I greet every participant in this year’s pilgrimage on our 60th anniversary pilgrimage and I hope that from this holy place, the Grotto where the Blessed Virgin appeared to the humble girl, Bernadette Soubirous, we will all go away not just with the experience that Lourdes is different, but that we will go away as different, changed, better people, clearer about our lives and our purpose, renewed in our devotion, in our faith, and in Christian love.

Many people come to Lourdes on pilgrimage. A Diocesan Pilgrimage is a special event. We gather this morning as a pilgrim family representative of the entire Church of Jesus Christ in the diocese of Dublin. The entire diocese takes part with us and benefits from this pilgrimage. Many are praying with us and for us. We know that many have joined as associate pilgrims and we remember their prayers and intentions in this Mass.

There is a sense in which this representative group in Lourdes is not just a sample of our diocesan family but a model of what the Church in the Archdiocese of Dublin should be like.

We come here in prayer. We step aside and outside our daily routine, away from the increasing pressures of our lives, our work or our suffering study, we come away from our fears, loneliness and suffering, and we experience in the silence of this holy place something of what prayer is and what prayer is about.

Away from the pressures and the complexities and the noise of modern life we are privileged to have a moment simply to sit or stand or kneel quietly in the presence of God and to recognise our own limitations. In quiet prayer and trust we place our lives and our future in the powerful and protective hand of God. When we recognise the Lordship of God then so many other aspects of life are relativised and can be evaluated in a different light.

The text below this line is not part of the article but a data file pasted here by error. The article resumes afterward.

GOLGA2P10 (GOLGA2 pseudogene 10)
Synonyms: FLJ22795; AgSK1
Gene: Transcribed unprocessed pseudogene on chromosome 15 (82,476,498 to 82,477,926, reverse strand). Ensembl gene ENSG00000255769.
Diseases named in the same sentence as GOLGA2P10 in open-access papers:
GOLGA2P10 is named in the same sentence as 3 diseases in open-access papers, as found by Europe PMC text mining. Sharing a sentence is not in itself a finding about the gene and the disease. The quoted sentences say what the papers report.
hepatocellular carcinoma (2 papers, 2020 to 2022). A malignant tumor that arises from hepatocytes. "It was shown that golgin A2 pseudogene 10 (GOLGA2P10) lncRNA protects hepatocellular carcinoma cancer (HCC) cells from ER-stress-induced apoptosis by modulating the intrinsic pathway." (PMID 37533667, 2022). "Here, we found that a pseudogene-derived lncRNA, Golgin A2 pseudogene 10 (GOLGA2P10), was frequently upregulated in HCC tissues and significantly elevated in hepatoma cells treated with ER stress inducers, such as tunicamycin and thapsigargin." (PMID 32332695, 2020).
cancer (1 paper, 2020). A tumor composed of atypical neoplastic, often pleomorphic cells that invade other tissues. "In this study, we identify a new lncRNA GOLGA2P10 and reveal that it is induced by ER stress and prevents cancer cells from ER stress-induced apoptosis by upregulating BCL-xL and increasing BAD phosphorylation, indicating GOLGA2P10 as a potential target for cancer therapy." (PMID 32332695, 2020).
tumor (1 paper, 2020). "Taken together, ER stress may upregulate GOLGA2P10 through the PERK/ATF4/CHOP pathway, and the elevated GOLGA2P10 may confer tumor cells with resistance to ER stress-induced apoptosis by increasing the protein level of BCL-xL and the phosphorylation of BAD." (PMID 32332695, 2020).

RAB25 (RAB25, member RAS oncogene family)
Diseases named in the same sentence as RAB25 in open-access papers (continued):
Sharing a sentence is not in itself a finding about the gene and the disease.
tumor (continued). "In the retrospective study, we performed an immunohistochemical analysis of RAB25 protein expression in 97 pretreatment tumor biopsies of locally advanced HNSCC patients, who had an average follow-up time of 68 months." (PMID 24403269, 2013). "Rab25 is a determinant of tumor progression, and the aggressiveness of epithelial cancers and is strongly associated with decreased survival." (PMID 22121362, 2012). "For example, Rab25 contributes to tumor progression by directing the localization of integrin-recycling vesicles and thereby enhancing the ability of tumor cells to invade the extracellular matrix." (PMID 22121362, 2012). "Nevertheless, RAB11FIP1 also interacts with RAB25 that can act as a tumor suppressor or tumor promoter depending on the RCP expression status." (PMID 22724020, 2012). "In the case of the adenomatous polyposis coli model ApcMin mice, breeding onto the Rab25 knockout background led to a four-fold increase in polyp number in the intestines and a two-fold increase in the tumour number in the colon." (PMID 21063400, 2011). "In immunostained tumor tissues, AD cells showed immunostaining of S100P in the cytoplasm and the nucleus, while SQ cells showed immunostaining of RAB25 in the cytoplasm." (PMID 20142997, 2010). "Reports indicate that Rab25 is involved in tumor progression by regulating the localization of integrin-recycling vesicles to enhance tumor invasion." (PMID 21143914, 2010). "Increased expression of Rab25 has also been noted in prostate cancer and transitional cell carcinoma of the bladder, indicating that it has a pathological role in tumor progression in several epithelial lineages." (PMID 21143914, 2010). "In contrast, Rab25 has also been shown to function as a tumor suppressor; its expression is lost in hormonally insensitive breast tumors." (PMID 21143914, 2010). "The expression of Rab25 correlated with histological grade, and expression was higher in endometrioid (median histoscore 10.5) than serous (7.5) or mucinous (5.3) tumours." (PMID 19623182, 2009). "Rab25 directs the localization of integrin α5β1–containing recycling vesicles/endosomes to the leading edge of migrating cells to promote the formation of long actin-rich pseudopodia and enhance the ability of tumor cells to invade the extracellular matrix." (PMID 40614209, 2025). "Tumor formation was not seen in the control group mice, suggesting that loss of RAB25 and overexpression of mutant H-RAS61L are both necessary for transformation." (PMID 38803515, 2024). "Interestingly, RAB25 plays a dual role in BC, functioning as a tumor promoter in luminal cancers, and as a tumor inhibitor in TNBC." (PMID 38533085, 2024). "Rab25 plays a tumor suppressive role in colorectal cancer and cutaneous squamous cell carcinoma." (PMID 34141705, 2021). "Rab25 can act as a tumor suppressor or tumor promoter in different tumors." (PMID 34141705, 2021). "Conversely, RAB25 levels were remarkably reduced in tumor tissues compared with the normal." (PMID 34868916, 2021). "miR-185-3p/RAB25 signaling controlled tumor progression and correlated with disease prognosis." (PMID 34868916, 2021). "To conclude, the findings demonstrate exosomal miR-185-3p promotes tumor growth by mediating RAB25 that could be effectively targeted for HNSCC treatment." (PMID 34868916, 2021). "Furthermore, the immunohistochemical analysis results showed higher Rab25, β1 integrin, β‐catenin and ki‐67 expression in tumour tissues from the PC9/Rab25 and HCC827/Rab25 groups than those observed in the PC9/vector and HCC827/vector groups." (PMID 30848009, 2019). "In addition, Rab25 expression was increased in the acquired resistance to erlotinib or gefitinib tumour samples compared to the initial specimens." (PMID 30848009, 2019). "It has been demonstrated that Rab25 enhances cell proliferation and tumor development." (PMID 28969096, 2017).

When we thank God for all that he has done for us we realise more deeply than normally that the good things of all of creation belong not to us but to God; we have no right to abuse or exploit the gifts of creation for our own interest; they are given to us to be used according to his plan.

In the Gospel reading we have just heard Mary through her acceptance of God’s word – even though she could not have fully understood what this might mean and would mean – permitted God’s saving work in Jesus Christ to enter into human history and into human reality not just for that moment, not just for the moments of Jesus’ earthly life, but for all of human history right up to our day.

Prayer is above all placing ourselves humbly in God’s presence. It is as much or even more about listening to God than talking to God; it is about opening our minds and our hearts so that God’s thoughts can fill us and lift the burden of our illness or of our self-centeredness or of our just being busy with the less important things. Lourdes is different because it is a school of prayer.

Lourdes is a model of the Church for our diocese because we have present here a praying and worshipping community: Christians young and old, rich and poor, sick and healthy, convinced and doubting, are brought together in one by the Holy Spirit in this Eucharist to become the body of Christ in which we become a people called by God. In these days we will celebrate the Sacraments of the Sick and of Reconciliation. We will join in Eucharistic Adoration. We will show our trust in the intercession of Mary.

In Lourdes differences melt away. In Lourdes relationships are changed. The sick become not the forgotten but those who are the special recipients of God’s love and of human care inspired by that love of which became visible in Jesus Christ.

I greet the sick pilgrims from so many parts of the diocese. I know that you come here bringing with you your sufferings and your anxieties, and of course your faith and your hopes for the future. Know that you are embraced by the faith and the love of every pilgrim here and that we make your intentions ours.